2009 Pontiac Torrent Review

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The Car Connection Expert Review

Trevor Wild Trevor Wild Author
March 15, 2009

While the GXP edition of 2009 Pontiac Torrent is the pick of the line, plenty of other vehicles in the segment are more refined and more modern.

TheCarConnection.com's editors drove the new Pontiac Torrent in order to provide you with an expert opinion. TheCarConnection.com then researched available road tests on the 2009 Pontiac Torrent to produce this conclusive review that will help you make the best decision.

Certain shortcomings keep the 2009 Pontiac Torrent from claiming the top spot in its segment, but its spacious cabin remains a strong attraction.

Styling is another potential reason that shoppers might be drawn to the 2009 Pontiac Torrent; its styling is somewhat slab-sided, and the stubby front end might not appeal to everyone, but there’s no denying that it takes its own direction on the exterior.

The five-passenger Torrent features a standard 185-horsepower, 3.4-liter V-6, but it’s the 264-hp, 3.6-liter DOHC V-6 in the GXP edition that really allows the Torrent to shine. The GXP package (available in front- and all-wheel drive) also includes a standard six-speed automatic transmission with "tap up, tap down" manual shift control, polished 18-inch rims with 50-series Goodyear Eagle RS-A performance tires, a unique hood with twin pressed-in "aero scoops," dual exhaust tips jutting out of the rear valance, and projector-style fog lamps leading the way up front. The suspension's been lowered and tuned to be firmer, too. The 2009 Pontiac Torrent GXP reaches 60 mph from zero in about 6.9 seconds with the front-drive version.

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The base version of the 2009 Pontiac Torrent is considerably less inspiring, with numb, sluggish steering, though the base versions of the Torrent ride quite well. Despite that, occupants are likely to hear more creaks and groans than is typical for vehicles in this class. Needless to say, the Torrent is not a rugged off-road SUV.

The interior of the Pontiac Torrent is excellent in design but poor in execution. It’s spacious, well organized, versatile, and family-friendly; there is no third-row seat, but the Torrent is extremely roomy, even in the backseat (it's comfortable enough for six-foot-tall passengers). The controls for the A/C system and radio are simple, effective rotary-style knobs that can be operated by feel without having to look at them as you drive. The dash layout is swell, too, though not as rich and finished-looking as some of GM's newer models such as the new Chevy Malibu and the absolutely gorgeous Buick Enclave. That’s about where the compliments end; there's still a bit too much rhino-hard black plastic that detracts from the quality feel a $30,000 vehicle ought to convey in 2009, and assembly quality in the Torrents we’ve seen hasn’t been perfect.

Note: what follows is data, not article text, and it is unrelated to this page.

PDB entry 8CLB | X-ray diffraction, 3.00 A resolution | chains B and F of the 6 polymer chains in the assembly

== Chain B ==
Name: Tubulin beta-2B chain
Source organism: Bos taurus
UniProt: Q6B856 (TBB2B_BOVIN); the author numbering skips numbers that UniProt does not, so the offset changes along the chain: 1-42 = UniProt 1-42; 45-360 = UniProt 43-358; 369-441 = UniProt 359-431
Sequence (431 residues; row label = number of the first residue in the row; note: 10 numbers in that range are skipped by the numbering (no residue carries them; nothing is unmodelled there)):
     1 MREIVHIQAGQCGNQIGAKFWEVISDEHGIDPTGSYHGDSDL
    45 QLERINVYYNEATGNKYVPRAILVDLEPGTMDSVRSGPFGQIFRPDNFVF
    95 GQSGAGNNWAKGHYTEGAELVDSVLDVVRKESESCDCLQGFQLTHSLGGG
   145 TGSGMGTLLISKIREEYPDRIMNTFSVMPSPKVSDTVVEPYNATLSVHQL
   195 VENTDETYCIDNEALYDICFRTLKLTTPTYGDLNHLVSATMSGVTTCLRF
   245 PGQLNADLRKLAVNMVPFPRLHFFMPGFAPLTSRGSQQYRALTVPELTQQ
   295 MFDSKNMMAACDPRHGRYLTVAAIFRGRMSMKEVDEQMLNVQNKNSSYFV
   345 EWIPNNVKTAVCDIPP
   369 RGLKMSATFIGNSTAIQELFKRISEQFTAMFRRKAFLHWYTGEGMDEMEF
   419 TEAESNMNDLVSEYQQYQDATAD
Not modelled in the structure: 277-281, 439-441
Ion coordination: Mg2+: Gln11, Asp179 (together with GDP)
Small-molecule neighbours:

Base versions of the 2009 Pontiac Torrent come with a bit more than is expected from a small SUV, such as standard keyless entry and cruise control, plus a six-speaker sound system with iPod interface. The GXP also includes heated front seats, a performance-themed gauge cluster, and GXP-specific exterior and interior trim.

Upgrades for 2009 include XM Satellite Radio and head-curtain side-impact airbags with rollover-protection sensors, both of which are standard on all models. Bluetooth connectivity is now available as an option on the Pontiac Torrent.

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